I also love how it's my first ever keyboard to be printed with a Colemak legend. That really sets it apart as a unique device, as if it weren't already. It also means that I'll be able to lend this to friends and family to have them practice typing on Colemak.
And of course, the app and onscreen display of what keys are where is very helpful and nice too. (No it's not, this doesn't have an app or onscreen display that goes with it)
Alright, it's now a few days since I got my new keyboard, so I'm ready to make some comments about the typing feel. I was quite pleased with how easy it was to get the hang of it, taking me about ten minutes before I could type with decent fluency. My main problem is the spacebar, which I kept missing at the start. Another unusual problem was that this keyboard, for whatever strange reason, has the O key (What would be the : for those of you still plinking away on QWERTY) slightly smaller than its neighbors, which makes it a bit harder to hit consistently.
I do like the feel, very quick and clicky. Not sure how much more I can describe it; I think the keys feel more like those on my tablet cover than my laptop, but that's alright.
there is a slight issue with lapability; really have to have a desk or something underneath this keyboard, though it's a bit more forgiving than I initially expected. It is nice that it takes up less space than my tablet's keyboard cover; means that I can fit it and my tablet on a too-small school desk more easily. (I only went to one class day with this keyboard, since it arrived well after my Wednesday class, I took it to class Thursday, and now it's Friday and I'm taking a weekend for a family vacation to the coast. However, there are some times where it's not worth the hassle of taking my keyboard cover off and using the MoKo--the bus ride home, and in the car with my family, for instance, where I was struggling to find enough stable lapdesk space for the tablet, let alone the tablet and a keyboard that folds in the middle. I was able to make it work by turning the keyboard case around backwards, but face it, that's really reducing the effectiveness of the whole setup. The MoKo isn't enough of a leap in key feel and ergonomics compared to the hassle of taking off the keyboard cover, turning it 180 degrees, snapping it back on (Magnetically), and then putting everything back down. It's just trying hard to make this MoKo prove its usefulness.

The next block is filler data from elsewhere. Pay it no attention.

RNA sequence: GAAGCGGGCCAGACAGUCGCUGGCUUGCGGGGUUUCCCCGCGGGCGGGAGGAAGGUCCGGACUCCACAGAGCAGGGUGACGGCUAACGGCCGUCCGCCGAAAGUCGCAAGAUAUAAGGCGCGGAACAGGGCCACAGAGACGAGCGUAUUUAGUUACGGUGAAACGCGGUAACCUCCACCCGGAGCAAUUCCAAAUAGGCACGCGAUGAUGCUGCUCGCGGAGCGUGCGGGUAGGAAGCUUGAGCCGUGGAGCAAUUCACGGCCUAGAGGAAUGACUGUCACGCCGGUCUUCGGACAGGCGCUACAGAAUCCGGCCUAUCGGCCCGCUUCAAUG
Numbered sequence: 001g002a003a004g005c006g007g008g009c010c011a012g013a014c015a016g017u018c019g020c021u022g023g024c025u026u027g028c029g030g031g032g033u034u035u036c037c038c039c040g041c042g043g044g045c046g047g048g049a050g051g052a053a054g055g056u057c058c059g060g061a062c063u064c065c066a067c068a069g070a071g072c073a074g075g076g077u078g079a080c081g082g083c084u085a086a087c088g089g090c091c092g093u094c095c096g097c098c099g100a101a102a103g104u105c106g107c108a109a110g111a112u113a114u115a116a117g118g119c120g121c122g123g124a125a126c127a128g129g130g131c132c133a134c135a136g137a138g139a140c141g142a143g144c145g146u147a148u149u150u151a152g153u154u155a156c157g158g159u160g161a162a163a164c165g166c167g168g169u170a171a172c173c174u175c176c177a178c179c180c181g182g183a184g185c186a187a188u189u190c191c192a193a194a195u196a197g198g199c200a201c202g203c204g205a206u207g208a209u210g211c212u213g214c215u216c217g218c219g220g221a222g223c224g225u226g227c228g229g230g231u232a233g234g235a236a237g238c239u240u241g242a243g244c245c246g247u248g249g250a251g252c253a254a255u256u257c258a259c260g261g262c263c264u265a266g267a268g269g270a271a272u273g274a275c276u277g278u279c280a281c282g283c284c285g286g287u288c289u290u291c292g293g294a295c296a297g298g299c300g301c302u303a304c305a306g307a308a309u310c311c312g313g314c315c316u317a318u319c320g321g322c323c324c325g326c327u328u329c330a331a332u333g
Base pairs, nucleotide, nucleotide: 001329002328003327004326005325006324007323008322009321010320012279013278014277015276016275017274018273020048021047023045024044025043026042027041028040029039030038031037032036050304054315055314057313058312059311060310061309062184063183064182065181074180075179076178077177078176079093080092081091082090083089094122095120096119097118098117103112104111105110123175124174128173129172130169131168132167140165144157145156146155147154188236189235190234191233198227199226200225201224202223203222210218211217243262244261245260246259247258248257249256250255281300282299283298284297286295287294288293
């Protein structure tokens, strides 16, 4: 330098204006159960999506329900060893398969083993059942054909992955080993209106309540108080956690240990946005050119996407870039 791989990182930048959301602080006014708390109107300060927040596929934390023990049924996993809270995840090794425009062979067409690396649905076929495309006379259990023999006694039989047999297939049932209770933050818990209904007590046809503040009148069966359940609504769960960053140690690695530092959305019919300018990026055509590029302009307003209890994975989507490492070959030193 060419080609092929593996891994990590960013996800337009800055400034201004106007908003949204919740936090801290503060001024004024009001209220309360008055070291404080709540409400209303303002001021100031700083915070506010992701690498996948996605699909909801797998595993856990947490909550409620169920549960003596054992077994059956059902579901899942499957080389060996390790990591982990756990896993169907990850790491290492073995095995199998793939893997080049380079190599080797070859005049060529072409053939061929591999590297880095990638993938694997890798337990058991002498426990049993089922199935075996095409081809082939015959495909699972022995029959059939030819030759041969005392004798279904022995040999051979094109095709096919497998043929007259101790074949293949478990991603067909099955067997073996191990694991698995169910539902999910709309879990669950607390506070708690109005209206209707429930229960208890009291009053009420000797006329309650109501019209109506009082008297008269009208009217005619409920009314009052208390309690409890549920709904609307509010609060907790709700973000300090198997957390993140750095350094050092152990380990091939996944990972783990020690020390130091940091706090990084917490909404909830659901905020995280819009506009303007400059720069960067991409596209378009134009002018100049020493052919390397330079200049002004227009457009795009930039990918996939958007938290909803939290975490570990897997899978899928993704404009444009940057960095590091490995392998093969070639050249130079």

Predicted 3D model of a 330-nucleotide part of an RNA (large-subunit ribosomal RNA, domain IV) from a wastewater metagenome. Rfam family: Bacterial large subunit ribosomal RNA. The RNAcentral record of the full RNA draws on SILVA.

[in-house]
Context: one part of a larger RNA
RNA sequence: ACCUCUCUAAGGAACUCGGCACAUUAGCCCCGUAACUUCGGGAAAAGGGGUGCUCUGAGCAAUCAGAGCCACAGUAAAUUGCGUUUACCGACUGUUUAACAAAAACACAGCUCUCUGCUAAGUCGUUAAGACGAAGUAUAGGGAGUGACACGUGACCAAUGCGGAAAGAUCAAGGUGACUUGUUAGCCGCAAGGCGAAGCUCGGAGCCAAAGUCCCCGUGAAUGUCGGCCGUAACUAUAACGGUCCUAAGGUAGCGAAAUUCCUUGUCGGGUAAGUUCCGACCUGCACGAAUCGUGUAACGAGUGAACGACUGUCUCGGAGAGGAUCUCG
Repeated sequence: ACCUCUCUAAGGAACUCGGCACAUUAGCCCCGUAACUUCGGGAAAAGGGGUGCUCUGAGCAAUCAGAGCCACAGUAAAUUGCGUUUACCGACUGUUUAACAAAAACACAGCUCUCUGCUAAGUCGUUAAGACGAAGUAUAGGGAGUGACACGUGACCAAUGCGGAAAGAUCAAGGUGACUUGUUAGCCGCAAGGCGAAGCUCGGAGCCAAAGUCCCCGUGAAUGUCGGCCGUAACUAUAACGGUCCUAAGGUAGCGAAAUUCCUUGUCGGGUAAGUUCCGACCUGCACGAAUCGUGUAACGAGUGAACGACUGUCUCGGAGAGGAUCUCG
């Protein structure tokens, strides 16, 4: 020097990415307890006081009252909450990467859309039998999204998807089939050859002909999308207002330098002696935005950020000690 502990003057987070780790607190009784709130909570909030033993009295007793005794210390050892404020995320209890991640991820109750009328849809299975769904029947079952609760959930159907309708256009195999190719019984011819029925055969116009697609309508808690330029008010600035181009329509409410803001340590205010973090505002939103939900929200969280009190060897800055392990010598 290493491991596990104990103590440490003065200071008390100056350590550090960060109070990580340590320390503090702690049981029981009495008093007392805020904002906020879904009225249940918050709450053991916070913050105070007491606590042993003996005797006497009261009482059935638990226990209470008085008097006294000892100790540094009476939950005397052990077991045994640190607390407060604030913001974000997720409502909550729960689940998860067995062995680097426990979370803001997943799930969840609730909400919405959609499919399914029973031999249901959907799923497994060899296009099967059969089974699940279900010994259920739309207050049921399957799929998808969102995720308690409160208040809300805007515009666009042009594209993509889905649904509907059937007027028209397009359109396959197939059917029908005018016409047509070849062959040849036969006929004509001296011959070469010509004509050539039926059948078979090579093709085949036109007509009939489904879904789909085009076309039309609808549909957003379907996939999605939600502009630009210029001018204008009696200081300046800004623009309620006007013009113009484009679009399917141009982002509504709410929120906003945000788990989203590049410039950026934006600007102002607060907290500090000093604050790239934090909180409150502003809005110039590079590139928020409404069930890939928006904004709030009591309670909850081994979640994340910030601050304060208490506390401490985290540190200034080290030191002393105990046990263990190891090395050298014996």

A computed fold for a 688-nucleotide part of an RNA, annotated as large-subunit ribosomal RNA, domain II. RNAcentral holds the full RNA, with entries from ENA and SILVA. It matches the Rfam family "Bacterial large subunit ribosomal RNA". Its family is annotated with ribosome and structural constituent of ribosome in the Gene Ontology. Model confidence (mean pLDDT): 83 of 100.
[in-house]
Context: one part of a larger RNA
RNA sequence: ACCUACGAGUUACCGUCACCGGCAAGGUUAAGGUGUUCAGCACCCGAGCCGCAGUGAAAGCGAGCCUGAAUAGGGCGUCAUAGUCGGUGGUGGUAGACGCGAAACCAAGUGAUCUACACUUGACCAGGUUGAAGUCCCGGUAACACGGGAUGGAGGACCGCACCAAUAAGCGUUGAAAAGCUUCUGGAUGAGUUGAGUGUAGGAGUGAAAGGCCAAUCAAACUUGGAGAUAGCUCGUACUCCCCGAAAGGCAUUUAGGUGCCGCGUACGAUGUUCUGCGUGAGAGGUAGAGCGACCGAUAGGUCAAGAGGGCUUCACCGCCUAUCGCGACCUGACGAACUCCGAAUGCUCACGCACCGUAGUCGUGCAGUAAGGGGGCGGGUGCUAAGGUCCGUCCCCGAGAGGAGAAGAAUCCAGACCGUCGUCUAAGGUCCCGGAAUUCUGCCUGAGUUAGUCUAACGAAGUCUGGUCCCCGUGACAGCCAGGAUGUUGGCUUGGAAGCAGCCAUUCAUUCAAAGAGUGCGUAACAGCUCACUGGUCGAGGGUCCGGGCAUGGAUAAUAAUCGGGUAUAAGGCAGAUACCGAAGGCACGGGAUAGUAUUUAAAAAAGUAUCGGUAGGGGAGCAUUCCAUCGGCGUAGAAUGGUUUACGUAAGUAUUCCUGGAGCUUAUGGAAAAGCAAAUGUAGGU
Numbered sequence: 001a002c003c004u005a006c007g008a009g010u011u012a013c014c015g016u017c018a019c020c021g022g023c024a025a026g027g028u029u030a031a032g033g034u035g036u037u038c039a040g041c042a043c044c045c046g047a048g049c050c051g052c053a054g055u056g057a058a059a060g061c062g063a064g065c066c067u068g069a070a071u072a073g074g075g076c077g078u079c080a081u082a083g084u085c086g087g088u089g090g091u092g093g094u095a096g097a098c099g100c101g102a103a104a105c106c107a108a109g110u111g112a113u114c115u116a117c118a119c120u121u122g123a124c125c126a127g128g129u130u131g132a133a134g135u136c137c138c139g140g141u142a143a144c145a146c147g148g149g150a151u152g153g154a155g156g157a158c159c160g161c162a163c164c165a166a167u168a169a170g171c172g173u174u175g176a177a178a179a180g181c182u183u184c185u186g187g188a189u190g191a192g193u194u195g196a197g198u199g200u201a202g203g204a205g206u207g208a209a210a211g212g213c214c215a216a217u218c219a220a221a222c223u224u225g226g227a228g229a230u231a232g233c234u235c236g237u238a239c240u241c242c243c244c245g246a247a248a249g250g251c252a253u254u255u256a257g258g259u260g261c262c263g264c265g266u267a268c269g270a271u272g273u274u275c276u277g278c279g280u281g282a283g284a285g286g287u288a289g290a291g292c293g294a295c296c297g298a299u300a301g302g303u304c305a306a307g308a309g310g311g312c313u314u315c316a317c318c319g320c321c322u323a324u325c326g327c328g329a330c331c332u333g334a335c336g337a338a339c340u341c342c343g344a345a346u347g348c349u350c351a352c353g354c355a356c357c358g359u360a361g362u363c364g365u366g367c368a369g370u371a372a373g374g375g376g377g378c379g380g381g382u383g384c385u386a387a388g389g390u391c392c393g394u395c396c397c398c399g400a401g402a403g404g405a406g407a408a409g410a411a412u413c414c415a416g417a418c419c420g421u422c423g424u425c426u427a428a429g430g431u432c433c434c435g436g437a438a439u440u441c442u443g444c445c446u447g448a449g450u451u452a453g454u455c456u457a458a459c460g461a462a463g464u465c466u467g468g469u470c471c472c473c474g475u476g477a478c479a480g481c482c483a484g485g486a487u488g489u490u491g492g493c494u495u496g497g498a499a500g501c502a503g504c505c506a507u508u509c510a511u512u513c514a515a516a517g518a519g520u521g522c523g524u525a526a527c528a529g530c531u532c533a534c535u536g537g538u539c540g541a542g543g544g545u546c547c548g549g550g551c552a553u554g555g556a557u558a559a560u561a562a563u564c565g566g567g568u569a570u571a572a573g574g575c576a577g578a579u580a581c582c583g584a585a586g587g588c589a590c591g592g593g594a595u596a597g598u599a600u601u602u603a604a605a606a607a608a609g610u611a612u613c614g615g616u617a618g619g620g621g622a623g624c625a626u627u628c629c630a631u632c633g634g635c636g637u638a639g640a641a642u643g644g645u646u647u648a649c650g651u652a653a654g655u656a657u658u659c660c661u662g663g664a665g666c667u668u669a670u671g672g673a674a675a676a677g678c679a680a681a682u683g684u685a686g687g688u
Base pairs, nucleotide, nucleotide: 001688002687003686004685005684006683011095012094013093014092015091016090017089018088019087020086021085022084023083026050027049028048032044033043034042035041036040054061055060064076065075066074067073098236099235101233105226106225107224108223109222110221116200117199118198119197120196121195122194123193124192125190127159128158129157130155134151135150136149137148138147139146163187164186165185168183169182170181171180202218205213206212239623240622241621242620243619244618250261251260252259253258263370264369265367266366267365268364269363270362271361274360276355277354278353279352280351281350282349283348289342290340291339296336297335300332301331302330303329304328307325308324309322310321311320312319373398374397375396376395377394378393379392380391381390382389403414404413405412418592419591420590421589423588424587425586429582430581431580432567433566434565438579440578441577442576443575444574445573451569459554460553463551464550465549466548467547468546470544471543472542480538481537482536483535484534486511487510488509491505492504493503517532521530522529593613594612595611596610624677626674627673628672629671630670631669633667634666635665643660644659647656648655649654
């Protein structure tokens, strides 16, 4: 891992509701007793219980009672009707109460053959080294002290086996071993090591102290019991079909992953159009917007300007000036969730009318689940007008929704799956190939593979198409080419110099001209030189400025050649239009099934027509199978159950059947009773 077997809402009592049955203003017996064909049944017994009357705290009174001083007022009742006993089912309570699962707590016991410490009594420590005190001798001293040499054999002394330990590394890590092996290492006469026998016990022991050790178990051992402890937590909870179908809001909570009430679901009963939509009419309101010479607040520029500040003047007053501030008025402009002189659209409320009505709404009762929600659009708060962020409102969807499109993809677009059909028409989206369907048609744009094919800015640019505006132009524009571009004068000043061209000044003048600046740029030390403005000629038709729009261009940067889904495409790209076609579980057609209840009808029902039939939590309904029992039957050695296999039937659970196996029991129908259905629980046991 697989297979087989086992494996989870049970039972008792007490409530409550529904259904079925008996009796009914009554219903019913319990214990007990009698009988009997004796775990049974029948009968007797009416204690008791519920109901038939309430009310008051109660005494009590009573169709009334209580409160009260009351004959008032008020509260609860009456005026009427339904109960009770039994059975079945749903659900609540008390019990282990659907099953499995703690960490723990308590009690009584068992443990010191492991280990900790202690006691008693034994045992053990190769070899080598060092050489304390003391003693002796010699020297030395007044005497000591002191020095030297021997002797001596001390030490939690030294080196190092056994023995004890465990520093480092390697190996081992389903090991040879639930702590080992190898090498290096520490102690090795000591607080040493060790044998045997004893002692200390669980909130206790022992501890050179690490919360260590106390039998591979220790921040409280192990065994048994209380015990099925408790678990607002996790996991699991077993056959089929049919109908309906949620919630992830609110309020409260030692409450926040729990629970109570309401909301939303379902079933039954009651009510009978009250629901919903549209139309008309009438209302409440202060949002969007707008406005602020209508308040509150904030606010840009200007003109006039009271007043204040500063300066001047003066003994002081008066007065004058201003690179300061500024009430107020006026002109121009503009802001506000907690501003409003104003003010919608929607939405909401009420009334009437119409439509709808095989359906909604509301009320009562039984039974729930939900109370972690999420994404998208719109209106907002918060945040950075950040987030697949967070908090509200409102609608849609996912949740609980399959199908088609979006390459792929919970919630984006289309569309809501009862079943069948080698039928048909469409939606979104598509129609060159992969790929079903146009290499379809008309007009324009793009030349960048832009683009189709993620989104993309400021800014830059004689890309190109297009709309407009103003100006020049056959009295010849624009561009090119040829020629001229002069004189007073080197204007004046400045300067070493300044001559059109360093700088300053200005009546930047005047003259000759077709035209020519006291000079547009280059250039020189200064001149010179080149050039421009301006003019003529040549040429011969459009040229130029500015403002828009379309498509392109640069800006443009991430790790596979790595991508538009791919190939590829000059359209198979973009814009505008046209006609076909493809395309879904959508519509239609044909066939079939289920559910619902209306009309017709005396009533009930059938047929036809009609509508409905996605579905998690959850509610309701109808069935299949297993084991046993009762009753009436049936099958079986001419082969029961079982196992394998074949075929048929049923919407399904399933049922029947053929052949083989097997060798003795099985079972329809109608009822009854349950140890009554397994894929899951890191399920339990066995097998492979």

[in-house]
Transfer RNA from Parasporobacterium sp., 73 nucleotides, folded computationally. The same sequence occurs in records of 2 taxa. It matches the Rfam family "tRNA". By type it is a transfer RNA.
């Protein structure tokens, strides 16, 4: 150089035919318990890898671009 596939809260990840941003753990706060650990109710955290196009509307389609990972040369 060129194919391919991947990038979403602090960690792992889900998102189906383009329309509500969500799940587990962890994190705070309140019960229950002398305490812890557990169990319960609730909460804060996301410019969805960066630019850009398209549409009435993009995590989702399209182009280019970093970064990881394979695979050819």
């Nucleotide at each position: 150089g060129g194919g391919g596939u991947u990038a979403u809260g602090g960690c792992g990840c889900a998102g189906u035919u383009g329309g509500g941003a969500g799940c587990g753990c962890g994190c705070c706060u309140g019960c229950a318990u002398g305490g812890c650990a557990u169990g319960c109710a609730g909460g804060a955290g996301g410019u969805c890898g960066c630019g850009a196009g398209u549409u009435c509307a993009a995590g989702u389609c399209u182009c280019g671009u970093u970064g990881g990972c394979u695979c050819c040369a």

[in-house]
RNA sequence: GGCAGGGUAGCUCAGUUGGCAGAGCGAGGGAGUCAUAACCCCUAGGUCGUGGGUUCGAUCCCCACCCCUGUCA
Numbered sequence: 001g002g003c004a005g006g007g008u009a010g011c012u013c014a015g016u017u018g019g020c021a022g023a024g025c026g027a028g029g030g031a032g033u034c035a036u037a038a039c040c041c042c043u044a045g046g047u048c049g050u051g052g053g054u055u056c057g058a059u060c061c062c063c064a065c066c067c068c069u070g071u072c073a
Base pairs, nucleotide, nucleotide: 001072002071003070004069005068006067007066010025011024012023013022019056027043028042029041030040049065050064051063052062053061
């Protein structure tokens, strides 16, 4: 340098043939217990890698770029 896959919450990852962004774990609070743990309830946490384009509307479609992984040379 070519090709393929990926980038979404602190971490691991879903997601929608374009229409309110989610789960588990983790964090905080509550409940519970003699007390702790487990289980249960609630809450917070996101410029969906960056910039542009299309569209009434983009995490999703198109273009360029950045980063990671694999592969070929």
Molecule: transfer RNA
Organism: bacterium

With my phone, though, it's a very different story. I haven't done it very much, since I like the screen size of my tablet, but realized that I could use my phone plus the keyboard and stand to make a small mobile office that I could keep entirely powered by my USB power banks and solar charger, so that's nice to know. The MoKo is MILES better than my onscreen keyboard, especially since 1, it doesn't cover that precious screen real estate on my phone, and 2, it doesn't try to second guess what I'm typing and change it AFTER I hit send on my texts and such. (My phone's auto "correct" has a nasty habit of doing that--it will show the message that I want to send, I hit "send", and a different and screwed up message sends to my friend. Being able to touchtype with two hands is also, obviously, a huge boon. And of course, Jumps makes it easy to switch back and forth between my tablet and my phone, that was a real treat to use.